Department of Natural Resources updates north Springfield landowners about TCE levels

Published: Nov. 7, 2019 at 9:48 PM CST
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Landowners in Springfield whose wells may have been tainted by a former electronics plant found out Thursday night what progress has been made to clean things up.

The Department of Natural Resources held a meeting to update residents on trichloroethylene (TCE) test results and what lies ahead. Thursday was the first time since March that the public has had a chance to meet face-to-face with officials involved in the clean up process of sites contaminated by the dangerous chemical TCE.

"Anytime somebody is in a situation that is that they feel is out of their control, that creates frustration," said Brian Quinn with the Missouri Department of Natural Resources. "We certainly understand that and we're doing what we can to address the issue."

The department shared information from its investigation at the Electro-Pac in Willard. It said samples taken there between May and August all came back with TCE levels within the bounds of what the state considers acceptable.

"If folks are being exposed to TCE that is a concern for everyone and we're concerned about that as well," said Quinn.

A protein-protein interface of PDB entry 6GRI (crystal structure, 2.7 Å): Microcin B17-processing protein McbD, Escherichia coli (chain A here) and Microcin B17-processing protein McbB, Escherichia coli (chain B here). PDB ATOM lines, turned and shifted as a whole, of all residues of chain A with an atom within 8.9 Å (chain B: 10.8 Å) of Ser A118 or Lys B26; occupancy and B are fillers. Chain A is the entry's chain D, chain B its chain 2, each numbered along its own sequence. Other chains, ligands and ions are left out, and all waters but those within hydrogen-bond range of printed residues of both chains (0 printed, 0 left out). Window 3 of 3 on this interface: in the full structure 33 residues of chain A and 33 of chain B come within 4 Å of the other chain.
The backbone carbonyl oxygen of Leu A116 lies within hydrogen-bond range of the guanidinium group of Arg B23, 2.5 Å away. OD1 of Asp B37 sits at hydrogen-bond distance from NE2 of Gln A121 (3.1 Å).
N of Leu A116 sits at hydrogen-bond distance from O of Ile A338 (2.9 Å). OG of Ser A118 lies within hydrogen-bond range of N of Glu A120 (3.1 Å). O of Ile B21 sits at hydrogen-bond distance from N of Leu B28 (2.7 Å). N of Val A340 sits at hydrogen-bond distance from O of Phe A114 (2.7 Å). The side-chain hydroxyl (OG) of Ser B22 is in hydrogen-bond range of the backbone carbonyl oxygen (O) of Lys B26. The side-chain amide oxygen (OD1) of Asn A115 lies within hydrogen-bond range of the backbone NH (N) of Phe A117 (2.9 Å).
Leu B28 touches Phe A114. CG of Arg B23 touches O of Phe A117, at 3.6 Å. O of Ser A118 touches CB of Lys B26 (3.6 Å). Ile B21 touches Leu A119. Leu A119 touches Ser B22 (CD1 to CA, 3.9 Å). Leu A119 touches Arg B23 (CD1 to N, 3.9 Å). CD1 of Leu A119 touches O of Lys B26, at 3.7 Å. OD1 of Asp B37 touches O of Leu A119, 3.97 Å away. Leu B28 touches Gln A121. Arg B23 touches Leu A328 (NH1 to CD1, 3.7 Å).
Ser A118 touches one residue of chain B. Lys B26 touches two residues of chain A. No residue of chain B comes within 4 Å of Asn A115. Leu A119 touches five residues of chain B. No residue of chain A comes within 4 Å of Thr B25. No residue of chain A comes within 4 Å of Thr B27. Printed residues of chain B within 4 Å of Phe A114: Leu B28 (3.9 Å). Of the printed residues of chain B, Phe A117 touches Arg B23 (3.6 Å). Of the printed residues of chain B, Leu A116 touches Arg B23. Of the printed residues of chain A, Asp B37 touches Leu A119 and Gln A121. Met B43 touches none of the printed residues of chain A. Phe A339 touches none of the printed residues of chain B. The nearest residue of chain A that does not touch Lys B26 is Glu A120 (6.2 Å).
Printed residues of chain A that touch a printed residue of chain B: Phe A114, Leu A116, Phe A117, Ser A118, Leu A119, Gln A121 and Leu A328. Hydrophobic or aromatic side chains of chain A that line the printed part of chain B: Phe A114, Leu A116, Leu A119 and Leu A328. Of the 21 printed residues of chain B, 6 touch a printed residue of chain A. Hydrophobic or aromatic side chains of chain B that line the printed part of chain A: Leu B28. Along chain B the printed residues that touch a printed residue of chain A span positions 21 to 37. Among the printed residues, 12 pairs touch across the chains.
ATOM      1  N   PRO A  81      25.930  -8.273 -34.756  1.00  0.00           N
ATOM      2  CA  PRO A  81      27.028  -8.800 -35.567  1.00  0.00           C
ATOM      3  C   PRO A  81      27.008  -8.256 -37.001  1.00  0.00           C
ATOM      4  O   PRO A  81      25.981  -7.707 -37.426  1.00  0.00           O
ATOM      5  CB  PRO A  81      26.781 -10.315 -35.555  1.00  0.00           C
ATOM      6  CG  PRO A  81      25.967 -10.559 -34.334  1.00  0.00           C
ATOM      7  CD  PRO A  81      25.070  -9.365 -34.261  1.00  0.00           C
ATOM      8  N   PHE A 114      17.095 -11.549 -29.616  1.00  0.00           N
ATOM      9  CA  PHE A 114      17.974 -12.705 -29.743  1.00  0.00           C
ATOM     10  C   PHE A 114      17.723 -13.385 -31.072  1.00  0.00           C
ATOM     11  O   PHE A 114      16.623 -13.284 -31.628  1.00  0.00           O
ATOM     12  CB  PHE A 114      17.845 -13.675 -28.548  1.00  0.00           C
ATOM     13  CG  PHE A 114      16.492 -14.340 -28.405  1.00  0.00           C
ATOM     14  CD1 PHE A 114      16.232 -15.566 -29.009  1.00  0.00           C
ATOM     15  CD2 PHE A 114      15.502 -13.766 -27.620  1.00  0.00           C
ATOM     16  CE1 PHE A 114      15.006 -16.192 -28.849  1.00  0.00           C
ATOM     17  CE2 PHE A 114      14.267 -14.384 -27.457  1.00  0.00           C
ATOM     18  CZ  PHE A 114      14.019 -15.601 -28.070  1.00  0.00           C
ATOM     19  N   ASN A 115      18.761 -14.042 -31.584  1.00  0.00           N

Representatives with Northrop Grumman had different results. The company's investigation found six locations with levels above the maximum. The company owns the Litton Inc. site. A representative said during the presentation the company plans to continue checking wells in the area for TCE at a quarterly rate.

State Representative Sonya Anderson attended the meeting. She said she's been involved in the process. Anderson said there has been less panic than before, but the public still reaches out to her about their concerns.

"You know there's people's wells who have tested positive that have continued to contact me and I've continued to monitor and make sure that they're getting taken care of," she said.

Anderson also said an invaluable resource tool the public can utilize to identify contaminated sites near them is the Environmental Site Tracking and Research Tool ( E-START) .

"That way people can see where they live and if there's a site like this near them," Anderson said. "They need to be concerned about their water or if they need to have their well tested they can express their concerns.


to try out E-START.


to view KY3/KSPR's report on the previous public meeting held by the department.

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